The effects of a UAV strike on a propeller aircraft are similar, except the propeller rotates to provide forward motion; the propeller blades are small airfoils that, like a wing, provide a negative pressure (lift) in front of the propeller that pulls the aircraft forward.  Again, the propeller is rotating at great speeds; when it hits the UAV, the catastrophic results will put the engine propeller shaft out of balance causing extreme torque forces on the aircraft and, in the case of a single engine aircraft, will turn the plane into a glider with enough forward momentum to bring the plane and its occupants to the crash site.

To an airliner, there are multiple dangers.  Any jet airliner approaching an airport travels between 140 to 200 MPH, according to what stage of the landing phase they are in.  Studies have been done that shows UAVs are impossible for pilots to see, because:

  1. The airliner is traveling too fast to sight a UAV, especially at night. The UAV is almost invisible to the naked eye, even when one is looking for it;
  2. The landing phase of flight is very busy. Pilots are lowering flaps, talking with air traffic, lowering the gear, monitoring instruments, e.g. airspeed, altitude; they are too busy to look out the window for UAVs that shouldn’t be there.

Let’s look at the dangers of impact.  First, as demonstrated by the chicken cannon, the UAV can – and will – penetrate the wind-screen; the pilots will either be seriously injured or killed causing all passengers to be killed as a result.

As mentioned in an earlier article, a gull tore through the radome of a B727, went through the metal bulkhead behind it and knocked the Captain unconscious when it exploded in his lap; I know this because I helped repair the damage.  The B727 was moving at about 140 MPH and all three pilots never saw the bird or the flock it belonged to.

And, what about the engines.  Since US Airways, flight 1549, the ‘Miracle On The Hudson’, stands as the landmark example of why bird strikes are survivable, let’s look a bit closer.  An airliner’s engine Fan rotates at around 3600 RPM.  Think about that … each Fan blade hits the same point in the engine inlet sixty times per second … SIXTY TIMES PER SECOND.  Can you imagine the kinetic energy that is generated?

I spoke about the consistency of an ambient temperature chicken – or in US Air 1549’s case, a Canadian Goose – is that of a cooked turkey.  A bird’s bones are hollow; like with the cannon, the carcass splatters against an unforgiving object.  However, in the case of the B727, the carcass of a smaller bird penetrated metal and landed in the cockpit; so, with enough force, even a bird can cause catastrophic damage to metal at 140 MPH.  The flock of Canadian Geese did catastrophic damage to both of US Air 1549’s engines.  Imagine a solid metal-and-plastic object, like a UAV, striking the engines’ blades that are spinning at 60 rotations per second.  Result: DISASTER.  And, US Air 1549 was over water.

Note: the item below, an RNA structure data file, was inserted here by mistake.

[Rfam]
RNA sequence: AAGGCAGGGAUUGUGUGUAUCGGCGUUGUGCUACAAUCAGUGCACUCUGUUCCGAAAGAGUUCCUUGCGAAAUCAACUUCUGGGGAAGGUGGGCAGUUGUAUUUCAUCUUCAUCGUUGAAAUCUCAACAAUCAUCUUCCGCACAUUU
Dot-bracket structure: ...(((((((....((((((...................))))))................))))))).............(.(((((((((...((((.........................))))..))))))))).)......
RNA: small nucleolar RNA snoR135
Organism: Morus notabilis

The argument about UAVs in the national airspace has to be one of facts, not opinions or sarcasm.  These are dangerous forces, dangerous results and dangerous amateurs.  When even a bird as simple as a chicken can cause catastrophic damage, perhaps we need to be more selective as to how we approach greater threats to safety and lives.

4 thoughts on “Aircraft Accidents and Frozen Chickens”

  1. Excellent article Steve! As a current F.A.A. Aviation Safety Investigator, and a former U.S.A.F. Flight Test Research and Development Specialist, I certainly appreciate your insights and many years of experience contributing to aviation safety! Thank you!

  2. Great read, disappointed it took me so long to read it. I don’t think that the general public realizes how dangerous these things can really be. I’m all for UAV’s personally, provided they are used RESPONSIBLY. That being- away from an airport, approach and departure paths, etc. and I also believe that because the lobbyists are basically getting free reign on the subject from regulations as evidence by the court decision a month or two ago, it has caused an uptick in the amount of those who are going to fly. I can’t speak for the entire industry of course, however, in recent months at my Home airport there has been a mixed bag of those calling in stating that they’d like to fly nearby and they want the rules and lay down. And there’s also the once every two weeks that an aircraft sees one on approach and when the police go to find it, it’s long gone. Over the summer there was a waiver granted by the local ATCT to have a drone take aerial photos at an event in an airport leased property right off the movement area. The operator was more than an hour late. Needless to say, the operator when requested if he could still go up with it, the front line sup for ATCT shot it down very quick. Slippery slope!

    1. It’s sobering for you to point out that what I’ve reported is that airports I’ve mentioned, e.g. LGA and JFK, have high UAV incident counts. More disturbing are the international airports that are not as well highlighted, but just as important, having high UAV incident reports. One may say that my ‘interest’ in pointing out the faults of UAV operators is due to a dislike for the industry. On the contrary, I’m a firm believer in Capitalism and recognize the importance of UAVs to industry … all industries. My overwhelming concern is that there are those who will continue to spoil the opportunities for everyone simply for the chance to play chicken with an airliner. I sincerely hope that the Professional UAV Operators get these amateurs under control; I hope they succeed in making the UAV industry strong. But I remain concerned.